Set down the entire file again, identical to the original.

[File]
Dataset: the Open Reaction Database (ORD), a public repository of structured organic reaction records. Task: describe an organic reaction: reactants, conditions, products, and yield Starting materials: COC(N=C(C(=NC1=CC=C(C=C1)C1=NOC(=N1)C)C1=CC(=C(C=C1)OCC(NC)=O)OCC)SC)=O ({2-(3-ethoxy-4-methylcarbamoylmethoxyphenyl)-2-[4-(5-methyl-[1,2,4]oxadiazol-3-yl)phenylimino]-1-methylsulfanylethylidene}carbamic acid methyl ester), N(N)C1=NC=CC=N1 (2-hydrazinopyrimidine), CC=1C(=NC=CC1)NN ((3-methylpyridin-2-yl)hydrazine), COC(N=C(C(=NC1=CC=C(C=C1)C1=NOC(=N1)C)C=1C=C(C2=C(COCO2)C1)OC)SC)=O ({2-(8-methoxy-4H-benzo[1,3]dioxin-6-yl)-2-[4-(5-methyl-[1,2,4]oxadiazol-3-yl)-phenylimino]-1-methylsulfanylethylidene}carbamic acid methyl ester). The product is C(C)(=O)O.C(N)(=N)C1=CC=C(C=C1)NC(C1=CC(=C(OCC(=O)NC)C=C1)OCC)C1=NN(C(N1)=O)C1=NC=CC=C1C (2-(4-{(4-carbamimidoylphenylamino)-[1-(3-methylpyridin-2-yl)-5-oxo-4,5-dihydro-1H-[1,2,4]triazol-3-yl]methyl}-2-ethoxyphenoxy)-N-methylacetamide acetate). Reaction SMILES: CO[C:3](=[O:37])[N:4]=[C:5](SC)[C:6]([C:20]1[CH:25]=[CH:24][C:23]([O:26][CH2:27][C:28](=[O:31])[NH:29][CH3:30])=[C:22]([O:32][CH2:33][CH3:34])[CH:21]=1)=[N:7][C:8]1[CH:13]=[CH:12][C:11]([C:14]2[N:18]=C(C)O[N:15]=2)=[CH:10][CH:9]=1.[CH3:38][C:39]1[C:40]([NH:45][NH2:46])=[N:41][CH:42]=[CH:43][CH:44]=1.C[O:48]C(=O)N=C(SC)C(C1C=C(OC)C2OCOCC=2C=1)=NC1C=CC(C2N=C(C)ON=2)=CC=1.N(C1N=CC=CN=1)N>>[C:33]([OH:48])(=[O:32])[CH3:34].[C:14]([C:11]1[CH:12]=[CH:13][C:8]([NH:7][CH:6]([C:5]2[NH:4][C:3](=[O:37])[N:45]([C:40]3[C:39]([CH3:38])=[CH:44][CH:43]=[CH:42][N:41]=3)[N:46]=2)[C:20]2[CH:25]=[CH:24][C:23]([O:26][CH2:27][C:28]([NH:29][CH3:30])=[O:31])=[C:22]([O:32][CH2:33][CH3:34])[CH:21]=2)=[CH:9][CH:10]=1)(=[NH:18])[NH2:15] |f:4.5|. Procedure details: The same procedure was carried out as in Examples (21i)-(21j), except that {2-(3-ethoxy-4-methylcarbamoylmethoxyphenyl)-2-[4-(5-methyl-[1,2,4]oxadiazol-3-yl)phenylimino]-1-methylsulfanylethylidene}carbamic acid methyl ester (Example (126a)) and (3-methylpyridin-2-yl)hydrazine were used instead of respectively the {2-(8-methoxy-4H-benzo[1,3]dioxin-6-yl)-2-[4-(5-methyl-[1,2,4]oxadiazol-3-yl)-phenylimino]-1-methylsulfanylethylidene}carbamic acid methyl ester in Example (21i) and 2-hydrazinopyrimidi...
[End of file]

Dataset: the Open Reaction Database (ORD), a public repository of structured organic reaction records. Task: describe an organic reaction: reactants, conditions, products, and yield Starting materials: COC(N=C(C(=NC1=CC=C(C=C1)C1=NOC(=N1)C)C1=CC(=C(C=C1)OCC(NC)=O)OCC)SC)=O ({2-(3-ethoxy-4-methylcarbamoylmethoxyphenyl)-2-[4-(5-methyl-[1,2,4]oxadiazol-3-yl)phenylimino]-1-methylsulfanylethylidene}carbamic acid methyl ester), N(N)C1=NC=CC=N1 (2-hydrazinopyrimidine), CC=1C(=NC=CC1)NN ((3-methylpyridin-2-yl)hydrazine), COC(N=C(C(=NC1=CC=C(C=C1)C1=NOC(=N1)C)C=1C=C(C2=C(COCO2)C1)OC)SC)=O ({2-(8-methoxy-4H-benzo[1,3]dioxin-6-yl)-2-[4-(5-methyl-[1,2,4]oxadiazol-3-yl)-phenylimino]-1-methylsulfanylethylidene}carbamic acid methyl ester). The product is C(C)(=O)O.C(N)(=N)C1=CC=C(C=C1)NC(C1=CC(=C(OCC(=O)NC)C=C1)OCC)C1=NN(C(N1)=O)C1=NC=CC=C1C (2-(4-{(4-carbamimidoylphenylamino)-[1-(3-methylpyridin-2-yl)-5-oxo-4,5-dihydro-1H-[1,2,4]triazol-3-yl]methyl}-2-ethoxyphenoxy)-N-methylacetamide acetate). Reaction SMILES: CO[C:3](=[O:37])[N:4]=[C:5](SC)[C:6]([C:20]1[CH:25]=[CH:24][C:23]([O:26][CH2:27][C:28](=[O:31])[NH:29][CH3:30])=[C:22]([O:32][CH2:33][CH3:34])[CH:21]=1)=[N:7][C:8]1[CH:13]=[CH:12][C:11]([C:14]2[N:18]=C(C)O[N:15]=2)=[CH:10][CH:9]=1.[CH3:38][C:39]1[C:40]([NH:45][NH2:46])=[N:41][CH:42]=[CH:43][CH:44]=1.C[O:48]C(=O)N=C(SC)C(C1C=C(OC)C2OCOCC=2C=1)=NC1C=CC(C2N=C(C)ON=2)=CC=1.N(C1N=CC=CN=1)N>>[C:33]([OH:48])(=[O:32])[CH3:34].[C:14]([C:11]1[CH:12]=[CH:13][C:8]([NH:7][CH:6]([C:5]2[NH:4][C:3](=[O:37])[N:45]([C:40]3[C:39]([CH3:38])=[CH:44][CH:43]=[CH:42][N:41]=3)[N:46]=2)[C:20]2[CH:25]=[CH:24][C:23]([O:26][CH2:27][C:28]([NH:29][CH3:30])=[O:31])=[C:22]([O:32][CH2:33][CH3:34])[CH:21]=2)=[CH:9][CH:10]=1)(=[NH:18])[NH2:15] |f:4.5|. Procedure details: The same procedure was carried out as in Examples (21i)-(21j), except that {2-(3-ethoxy-4-methylcarbamoylmethoxyphenyl)-2-[4-(5-methyl-[1,2,4]oxadiazol-3-yl)phenylimino]-1-methylsulfanylethylidene}carbamic acid methyl ester (Example (126a)) and (3-methylpyridin-2-yl)hydrazine were used instead of respectively the {2-(8-methoxy-4H-benzo[1,3]dioxin-6-yl)-2-[4-(5-methyl-[1,2,4]oxadiazol-3-yl)-phenylimino]-1-methylsulfanylethylidene}carbamic acid methyl ester in Example (21i) and 2-hydrazinopyrimidi...